Harold W. Geisel
|Inspector General of the Department of State|
June 2, 2008 – September 30, 2013
|President||George W. Bush |
|Preceded by||Howard Krongard|
|Succeeded by||Steve A. Linick|
|Born||May 11, 1947|
|Education||Johns Hopkins University |
University of Virginia
Harold Geisel was born in Chicago, Illinois on May 11, 1947. He served as Inspector General for the US department of State from June 2, 2008 to September 30, 2013.
Geisel joined the Department in 1972, completing tours as management or administrative officer in Brussels, Oslo, Bern, and Bamako, and as Consul General in Durban, South Africa. From 1986 to 1993, he served as management counselor at U.S. Embassies in Rome, Bonn, and Moscow. He returned to the Department in 1993 as Executive Assistant to the Under Secretary of State for Management, where he supervised the creation of a worldwide process for allocating information technology resources. In 1994, he was assigned as Acting Inspector General of the State Department, pending appointment of a new Inspector General. He held the position of Deputy Assistant Secretary of State for Information Management, from 1995 to 1996, during which he was responsible for some 2,000 employees and directed the development of the Department's first IT strategic plan. He returned abroad in 1996, serving as Ambassador to Mauritius until 1999, and as a senior negotiator, leading discussions with foreign governments on base access and defense cost burden-sharing from 1999 to 2000.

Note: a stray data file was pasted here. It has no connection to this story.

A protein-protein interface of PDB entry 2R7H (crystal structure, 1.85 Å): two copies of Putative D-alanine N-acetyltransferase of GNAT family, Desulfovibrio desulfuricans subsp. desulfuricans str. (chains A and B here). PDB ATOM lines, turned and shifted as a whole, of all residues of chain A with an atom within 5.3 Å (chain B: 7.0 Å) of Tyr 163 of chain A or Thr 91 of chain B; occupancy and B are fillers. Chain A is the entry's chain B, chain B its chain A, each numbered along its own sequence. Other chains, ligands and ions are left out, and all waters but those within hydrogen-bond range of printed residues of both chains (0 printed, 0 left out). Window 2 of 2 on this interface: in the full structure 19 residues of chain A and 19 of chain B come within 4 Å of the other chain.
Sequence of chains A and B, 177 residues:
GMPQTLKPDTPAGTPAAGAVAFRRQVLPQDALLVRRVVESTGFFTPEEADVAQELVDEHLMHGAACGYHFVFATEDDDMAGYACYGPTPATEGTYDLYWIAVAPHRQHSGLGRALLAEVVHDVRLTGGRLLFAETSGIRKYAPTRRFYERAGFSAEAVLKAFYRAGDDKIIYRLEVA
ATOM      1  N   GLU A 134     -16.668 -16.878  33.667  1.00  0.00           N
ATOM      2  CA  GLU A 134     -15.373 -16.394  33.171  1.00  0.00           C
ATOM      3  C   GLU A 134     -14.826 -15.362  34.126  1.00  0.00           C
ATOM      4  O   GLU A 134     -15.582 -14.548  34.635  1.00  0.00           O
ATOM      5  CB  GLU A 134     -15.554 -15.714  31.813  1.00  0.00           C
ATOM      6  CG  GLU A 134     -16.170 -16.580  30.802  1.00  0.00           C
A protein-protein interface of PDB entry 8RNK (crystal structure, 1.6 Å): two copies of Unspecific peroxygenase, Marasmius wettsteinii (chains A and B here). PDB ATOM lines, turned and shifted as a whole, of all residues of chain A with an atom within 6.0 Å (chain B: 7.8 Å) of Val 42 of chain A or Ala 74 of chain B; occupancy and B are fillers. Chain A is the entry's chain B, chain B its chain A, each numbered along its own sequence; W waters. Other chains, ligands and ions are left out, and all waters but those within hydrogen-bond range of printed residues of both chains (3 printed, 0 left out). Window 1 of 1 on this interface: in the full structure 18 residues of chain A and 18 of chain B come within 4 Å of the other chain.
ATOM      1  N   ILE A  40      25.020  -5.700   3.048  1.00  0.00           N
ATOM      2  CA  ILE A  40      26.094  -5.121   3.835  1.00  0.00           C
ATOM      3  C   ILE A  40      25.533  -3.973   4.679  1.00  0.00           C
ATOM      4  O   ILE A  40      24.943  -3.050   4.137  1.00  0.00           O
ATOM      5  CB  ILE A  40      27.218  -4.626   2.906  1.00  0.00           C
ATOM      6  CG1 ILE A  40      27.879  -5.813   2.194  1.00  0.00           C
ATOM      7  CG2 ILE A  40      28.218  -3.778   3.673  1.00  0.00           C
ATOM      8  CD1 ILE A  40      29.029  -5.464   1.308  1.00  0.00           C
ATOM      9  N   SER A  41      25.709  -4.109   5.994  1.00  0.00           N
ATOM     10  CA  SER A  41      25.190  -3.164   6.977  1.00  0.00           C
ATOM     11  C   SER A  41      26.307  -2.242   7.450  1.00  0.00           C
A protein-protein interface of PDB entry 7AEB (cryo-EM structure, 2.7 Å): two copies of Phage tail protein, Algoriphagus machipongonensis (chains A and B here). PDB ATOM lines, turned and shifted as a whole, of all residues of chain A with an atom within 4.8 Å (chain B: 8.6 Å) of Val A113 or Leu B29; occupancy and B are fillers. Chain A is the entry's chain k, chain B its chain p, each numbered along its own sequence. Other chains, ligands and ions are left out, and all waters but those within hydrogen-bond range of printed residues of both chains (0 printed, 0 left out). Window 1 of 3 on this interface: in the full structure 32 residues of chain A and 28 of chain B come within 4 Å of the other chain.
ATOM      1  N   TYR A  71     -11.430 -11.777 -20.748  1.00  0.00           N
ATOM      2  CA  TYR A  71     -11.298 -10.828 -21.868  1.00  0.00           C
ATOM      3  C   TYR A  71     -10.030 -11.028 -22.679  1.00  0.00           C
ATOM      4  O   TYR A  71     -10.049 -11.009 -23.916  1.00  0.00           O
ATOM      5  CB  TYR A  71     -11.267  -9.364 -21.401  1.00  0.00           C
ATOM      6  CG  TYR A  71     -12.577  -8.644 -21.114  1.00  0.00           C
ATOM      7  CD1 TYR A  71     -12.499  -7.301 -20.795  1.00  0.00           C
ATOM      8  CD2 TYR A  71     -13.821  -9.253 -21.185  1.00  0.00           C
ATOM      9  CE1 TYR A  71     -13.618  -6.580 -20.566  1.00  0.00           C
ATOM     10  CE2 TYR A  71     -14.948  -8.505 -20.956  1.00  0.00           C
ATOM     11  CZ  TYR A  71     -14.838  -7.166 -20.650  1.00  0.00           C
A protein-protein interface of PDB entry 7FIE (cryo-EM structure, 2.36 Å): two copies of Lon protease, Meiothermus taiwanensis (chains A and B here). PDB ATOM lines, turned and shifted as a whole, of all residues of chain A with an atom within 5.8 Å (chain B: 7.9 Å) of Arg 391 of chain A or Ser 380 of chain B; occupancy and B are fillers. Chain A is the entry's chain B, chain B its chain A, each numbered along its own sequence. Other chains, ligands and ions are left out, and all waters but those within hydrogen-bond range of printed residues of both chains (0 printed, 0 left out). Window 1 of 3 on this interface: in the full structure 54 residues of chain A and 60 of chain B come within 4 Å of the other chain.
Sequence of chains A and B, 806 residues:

- The Association for Diplomatic Studies and Training (23 November 2012). "AMBASSADOR HAROLD W. GEISEL – Interviewed by: Charles Stuart Kennedy" (PDF). Retrieved 3 September 2020. CS1 maint: discouraged parameter (link)
- "Geisel, Harold W." 2001-2009.state.gov. Retrieved 3 September 2020. CS1 maint: discouraged parameter (link)
- "Testimony Of Harold W. Geisel Deputy Inspector General Office Of Inspector General U.S. Department Of State And The Broadcasting Board Of Governors" (PDF). Retrieved 3 September 2020. CS1 maint: discouraged parameter (link) This article incorporates text from this source, which is in the public domain.